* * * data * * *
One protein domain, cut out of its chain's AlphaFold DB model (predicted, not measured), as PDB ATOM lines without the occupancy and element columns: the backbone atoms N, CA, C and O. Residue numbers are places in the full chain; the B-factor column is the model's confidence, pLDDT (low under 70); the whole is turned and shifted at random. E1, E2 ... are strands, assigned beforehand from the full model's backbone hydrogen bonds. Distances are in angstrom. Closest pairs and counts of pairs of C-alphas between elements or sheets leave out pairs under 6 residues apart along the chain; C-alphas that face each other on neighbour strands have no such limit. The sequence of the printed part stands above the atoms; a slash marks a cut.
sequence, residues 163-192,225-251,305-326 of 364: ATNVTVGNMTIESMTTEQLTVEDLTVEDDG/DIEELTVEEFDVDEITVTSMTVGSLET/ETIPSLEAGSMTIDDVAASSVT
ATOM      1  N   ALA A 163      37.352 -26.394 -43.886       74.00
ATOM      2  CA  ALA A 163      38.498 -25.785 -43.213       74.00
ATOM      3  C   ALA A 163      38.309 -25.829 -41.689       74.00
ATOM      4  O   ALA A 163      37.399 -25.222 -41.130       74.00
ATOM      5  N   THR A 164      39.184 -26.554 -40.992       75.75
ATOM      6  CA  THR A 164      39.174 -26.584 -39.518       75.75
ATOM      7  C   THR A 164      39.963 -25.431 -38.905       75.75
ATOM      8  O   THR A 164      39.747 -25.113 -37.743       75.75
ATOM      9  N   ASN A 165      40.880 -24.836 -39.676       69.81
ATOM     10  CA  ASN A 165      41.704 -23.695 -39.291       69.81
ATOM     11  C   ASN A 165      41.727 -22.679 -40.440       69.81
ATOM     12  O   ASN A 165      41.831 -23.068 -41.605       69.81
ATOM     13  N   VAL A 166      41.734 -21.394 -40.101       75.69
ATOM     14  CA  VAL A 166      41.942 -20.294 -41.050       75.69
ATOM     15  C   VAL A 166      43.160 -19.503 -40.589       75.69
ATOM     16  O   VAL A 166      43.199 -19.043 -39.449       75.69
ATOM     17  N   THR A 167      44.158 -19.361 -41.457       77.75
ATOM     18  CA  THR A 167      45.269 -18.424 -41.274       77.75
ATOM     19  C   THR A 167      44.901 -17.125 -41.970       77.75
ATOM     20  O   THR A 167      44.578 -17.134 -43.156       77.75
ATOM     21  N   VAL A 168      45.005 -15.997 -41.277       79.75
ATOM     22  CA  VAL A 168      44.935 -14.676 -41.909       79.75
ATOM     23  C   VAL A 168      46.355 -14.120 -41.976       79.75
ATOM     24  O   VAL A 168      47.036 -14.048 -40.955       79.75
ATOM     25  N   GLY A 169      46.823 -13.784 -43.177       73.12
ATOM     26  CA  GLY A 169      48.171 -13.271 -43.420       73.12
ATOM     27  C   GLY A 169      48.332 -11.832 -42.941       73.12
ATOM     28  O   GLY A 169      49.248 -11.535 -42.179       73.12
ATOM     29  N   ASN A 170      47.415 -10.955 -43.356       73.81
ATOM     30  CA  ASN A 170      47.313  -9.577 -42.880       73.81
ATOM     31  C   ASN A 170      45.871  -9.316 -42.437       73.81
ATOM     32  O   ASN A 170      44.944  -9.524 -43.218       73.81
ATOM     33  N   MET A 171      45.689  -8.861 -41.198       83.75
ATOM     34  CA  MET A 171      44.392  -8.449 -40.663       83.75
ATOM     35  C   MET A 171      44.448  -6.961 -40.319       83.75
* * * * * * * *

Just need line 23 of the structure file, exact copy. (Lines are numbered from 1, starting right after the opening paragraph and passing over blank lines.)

ATOM     22  CA  VAL A 168      44.935 -14.676 -41.909       79.75